“The Massachusetts Department of Public Health (MDPH) has notified the Watertown Health Department that mosquitoes in Watertown have tested positive for West Nile Virus elevating the risk for human exposure to West Nile Virus” according to the Watertown Tab.
Bites of infected mosquitoes can cause transmission to humans and animals of West Nile Virus.
The West Nile Virus may cause swelling of the brain but most if infected with WNV will experience no symptoms or very mild symptoms and will recover on their own. People over 50 years of age have the highest risk of severe WNV disease.
Severe symptoms occur in less than 1% of people and can include headache, high fever, neck stiffness, disorientation, coma, tremors, seizures, or paralysis. In severe cases, intensive medical therapy can be administered in hospitals.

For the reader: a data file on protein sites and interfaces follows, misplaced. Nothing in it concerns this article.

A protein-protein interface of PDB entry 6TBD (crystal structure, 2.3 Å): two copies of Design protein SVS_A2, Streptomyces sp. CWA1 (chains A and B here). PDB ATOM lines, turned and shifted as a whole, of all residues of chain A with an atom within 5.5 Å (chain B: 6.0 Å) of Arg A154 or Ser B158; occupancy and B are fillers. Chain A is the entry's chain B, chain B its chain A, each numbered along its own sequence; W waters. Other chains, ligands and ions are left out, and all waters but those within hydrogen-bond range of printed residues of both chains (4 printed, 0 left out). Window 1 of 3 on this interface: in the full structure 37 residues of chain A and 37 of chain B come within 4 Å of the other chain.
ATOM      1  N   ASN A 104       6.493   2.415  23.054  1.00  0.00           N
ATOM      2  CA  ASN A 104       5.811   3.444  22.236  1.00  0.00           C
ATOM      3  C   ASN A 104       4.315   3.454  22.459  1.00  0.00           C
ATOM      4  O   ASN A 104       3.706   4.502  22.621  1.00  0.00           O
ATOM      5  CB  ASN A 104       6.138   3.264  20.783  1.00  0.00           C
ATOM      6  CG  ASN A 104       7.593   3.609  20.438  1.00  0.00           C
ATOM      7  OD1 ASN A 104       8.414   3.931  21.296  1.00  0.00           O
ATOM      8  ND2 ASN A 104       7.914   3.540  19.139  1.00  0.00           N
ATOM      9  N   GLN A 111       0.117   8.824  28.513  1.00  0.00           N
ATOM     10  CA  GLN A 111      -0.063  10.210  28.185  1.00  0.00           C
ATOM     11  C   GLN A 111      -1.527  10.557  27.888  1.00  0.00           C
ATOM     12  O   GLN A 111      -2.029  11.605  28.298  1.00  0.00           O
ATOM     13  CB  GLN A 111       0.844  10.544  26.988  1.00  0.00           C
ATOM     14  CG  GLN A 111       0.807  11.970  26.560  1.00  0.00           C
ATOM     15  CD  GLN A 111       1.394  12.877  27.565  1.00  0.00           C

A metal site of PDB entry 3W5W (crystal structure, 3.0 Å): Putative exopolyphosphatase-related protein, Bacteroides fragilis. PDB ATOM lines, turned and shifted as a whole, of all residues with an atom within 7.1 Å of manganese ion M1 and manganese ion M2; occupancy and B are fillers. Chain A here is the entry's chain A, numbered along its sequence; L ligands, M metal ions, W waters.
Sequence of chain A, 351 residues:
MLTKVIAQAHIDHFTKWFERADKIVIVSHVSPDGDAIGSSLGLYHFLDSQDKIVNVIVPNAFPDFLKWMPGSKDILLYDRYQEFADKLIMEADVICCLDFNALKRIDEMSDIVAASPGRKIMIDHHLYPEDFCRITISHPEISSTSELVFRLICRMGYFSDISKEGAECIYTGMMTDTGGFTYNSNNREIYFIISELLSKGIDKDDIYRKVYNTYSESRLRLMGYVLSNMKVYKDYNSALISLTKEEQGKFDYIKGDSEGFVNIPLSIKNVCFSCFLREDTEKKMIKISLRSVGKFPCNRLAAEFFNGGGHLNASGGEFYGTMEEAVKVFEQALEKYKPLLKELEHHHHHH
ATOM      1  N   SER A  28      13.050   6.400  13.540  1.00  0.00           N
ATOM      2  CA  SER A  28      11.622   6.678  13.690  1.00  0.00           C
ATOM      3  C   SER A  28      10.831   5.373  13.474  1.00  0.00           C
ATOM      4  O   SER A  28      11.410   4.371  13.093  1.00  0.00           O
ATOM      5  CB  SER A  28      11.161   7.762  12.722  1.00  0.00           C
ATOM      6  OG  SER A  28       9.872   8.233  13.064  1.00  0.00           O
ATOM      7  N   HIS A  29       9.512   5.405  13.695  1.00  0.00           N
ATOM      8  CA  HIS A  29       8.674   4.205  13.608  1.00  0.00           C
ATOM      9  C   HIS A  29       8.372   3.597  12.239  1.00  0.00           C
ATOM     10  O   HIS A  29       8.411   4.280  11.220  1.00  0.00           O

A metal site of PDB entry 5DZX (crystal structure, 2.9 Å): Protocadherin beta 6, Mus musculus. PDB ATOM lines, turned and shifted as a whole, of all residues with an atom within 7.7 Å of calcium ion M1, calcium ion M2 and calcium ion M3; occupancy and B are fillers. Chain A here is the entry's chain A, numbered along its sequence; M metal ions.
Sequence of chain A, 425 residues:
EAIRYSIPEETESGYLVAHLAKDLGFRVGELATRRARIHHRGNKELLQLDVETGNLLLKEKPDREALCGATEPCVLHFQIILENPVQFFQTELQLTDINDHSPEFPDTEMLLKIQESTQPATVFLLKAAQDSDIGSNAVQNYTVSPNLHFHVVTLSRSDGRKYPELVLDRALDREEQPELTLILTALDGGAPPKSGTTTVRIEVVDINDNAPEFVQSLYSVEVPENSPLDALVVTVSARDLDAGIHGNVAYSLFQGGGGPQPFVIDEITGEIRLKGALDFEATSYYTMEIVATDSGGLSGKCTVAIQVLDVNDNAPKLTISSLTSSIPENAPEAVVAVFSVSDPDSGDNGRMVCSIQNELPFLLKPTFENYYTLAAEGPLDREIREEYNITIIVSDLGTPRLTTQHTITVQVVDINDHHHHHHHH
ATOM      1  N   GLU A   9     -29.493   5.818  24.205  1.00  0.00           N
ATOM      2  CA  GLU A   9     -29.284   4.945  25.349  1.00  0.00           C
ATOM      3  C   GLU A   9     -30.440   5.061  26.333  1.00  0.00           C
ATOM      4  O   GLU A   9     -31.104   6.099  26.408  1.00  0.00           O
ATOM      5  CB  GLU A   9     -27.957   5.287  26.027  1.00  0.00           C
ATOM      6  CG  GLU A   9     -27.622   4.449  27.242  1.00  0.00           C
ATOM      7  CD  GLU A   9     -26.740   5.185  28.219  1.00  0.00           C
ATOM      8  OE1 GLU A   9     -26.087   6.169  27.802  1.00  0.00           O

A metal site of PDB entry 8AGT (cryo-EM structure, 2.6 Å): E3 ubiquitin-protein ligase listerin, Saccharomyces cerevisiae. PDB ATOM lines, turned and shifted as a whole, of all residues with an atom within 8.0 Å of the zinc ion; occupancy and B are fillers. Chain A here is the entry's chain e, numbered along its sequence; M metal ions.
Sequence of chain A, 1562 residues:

How do I protect myself?
Avoid exposure to mosquitoes by avoiding swampy areas especially at sunset. Remove standing water which is a breeding ground for mosquitoes. Check your yard for: containers, pots, children’s toys, swimming pools, old tires, clogged gutters. Keep grass short and bushes trimmed so mosquitoes do not hide there.
If you must be outdoors when mosquitoes are active, wear a long-sleeved shirt, long pants, and socks. Cover baby carriages and playpens that are outdoors with mosquito netting.
Use a mosquito repellent when outdoors! CDC recommends the use of products containing DEET, picaridin, IR3535, and some oil of lemon eucalyptus and para-menthane-diol products provide longer-lasting protection. Apply repellents only to exposed skin and/or clothing (as directed on the product label). Do not apply repellents under your clothing. Products containing oil of lemon eucalyptus should not be used on children under the age of three years.
A useful tool for repellant choices is available at http://pi.ace.orst.edu/repellents/.